Affordable Access

Some aphorisms on research and writing.

Yale Journal of Biology and Medicine
Publication Date
  • Research Article
  • Medicine


Department of Physiology and Biophysics, ROBERT F. PITTS* Cornell University Medical College, 1300 York Ave., New York, N.Y. 10021 SOME APHORISMS ON RESEARCH AND WRITING** When Dr. Giebisch called to ask me to speak at this dinner celebrating the 20th Anniversary of the Salt and Water Club, I violated a long standing principle. I said yes immediately over the phone, rather than giving his offer the mature consideration it deserved. After-dinner speaking is definitely not my forte. Then when Dr. Levitin called to reinforce the invitation, I asked him what I should talk about. His reply, "About 30 minutes," was no help to me in my dilemma. However, I do consider Dr. Giebisch's and Dr. Levitin's offer to speak as a signal honor. Most of you know that I was never allowed to be a party to the deliberations of this august body. Presumably as a Departmental Chairman I would have dominated your discussions and inhibited the free expressions of younger men. But at least after 20 years you have mellowed to the point where you will tolerate a garrulous old man as long as he has a specified time limit. I shall certainly not exceed my limit. We all share a common interest in two types of activities: biomedical re- search and writing, namely the reporting of the results of our investigations to our colleagues and to the broader scientific public. I have now been in laboratory research for 40 years. Perhaps these 40 years, which began dur- ing the second year of my Ph.D. studies and continued throughout my medi- cal training to the present, give me license to discuss from experience these two mutual interests. In considering a title, I finally settled on "Aphorisms on Research and Writing" as a mechanism of sharing my thoughts with you. Aphorism is not the most appropriate word. An aphorism is a short, pithy maxim. A maxim is a generally accepted truth. I doubt that all of you will accept my thoughts as truth. In fact, I'd prefer you would not; instead I'd rather needle you a bit. My first aphorism is re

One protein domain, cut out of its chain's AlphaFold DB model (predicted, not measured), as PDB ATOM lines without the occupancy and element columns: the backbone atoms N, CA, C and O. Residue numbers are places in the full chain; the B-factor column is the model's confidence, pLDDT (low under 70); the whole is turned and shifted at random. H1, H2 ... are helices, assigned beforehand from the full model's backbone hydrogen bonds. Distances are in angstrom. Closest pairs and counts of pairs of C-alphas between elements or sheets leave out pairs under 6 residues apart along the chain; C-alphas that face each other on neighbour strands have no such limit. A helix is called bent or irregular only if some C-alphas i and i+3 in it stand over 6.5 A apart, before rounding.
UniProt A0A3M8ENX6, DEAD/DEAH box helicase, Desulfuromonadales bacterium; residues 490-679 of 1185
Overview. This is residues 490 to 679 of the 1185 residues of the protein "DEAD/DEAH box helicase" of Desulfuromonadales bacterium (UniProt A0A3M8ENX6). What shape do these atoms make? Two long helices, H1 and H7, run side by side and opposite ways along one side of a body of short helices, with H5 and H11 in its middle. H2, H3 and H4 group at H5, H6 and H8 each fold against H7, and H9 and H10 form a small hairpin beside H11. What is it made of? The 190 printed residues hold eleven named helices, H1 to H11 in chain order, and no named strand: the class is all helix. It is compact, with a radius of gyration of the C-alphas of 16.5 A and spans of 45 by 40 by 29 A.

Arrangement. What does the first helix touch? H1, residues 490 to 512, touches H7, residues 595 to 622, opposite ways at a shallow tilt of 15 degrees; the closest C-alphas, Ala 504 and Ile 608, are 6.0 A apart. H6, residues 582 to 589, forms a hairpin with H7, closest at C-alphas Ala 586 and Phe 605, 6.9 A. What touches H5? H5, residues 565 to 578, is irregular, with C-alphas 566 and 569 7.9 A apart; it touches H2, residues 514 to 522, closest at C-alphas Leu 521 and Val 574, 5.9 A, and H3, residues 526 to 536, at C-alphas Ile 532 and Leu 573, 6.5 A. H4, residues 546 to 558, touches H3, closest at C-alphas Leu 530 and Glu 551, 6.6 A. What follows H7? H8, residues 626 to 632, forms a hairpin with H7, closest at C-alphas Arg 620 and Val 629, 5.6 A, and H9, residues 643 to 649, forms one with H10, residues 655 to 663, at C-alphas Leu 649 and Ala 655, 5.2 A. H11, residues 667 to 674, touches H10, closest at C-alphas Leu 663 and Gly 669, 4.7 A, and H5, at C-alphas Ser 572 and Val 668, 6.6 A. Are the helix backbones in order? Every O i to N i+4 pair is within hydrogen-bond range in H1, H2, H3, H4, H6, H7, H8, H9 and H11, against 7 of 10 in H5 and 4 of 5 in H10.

There are no comments yet on this publication. Be the first to share your thoughts.


Seen <100 times

More articles like this

Some aphorisms on research and writing.

on The Yale journal of biology an... June 1971

Some haphazard aphorisms for epidemiology and life...

on Emerging infectious diseases January 2010
More articles like this..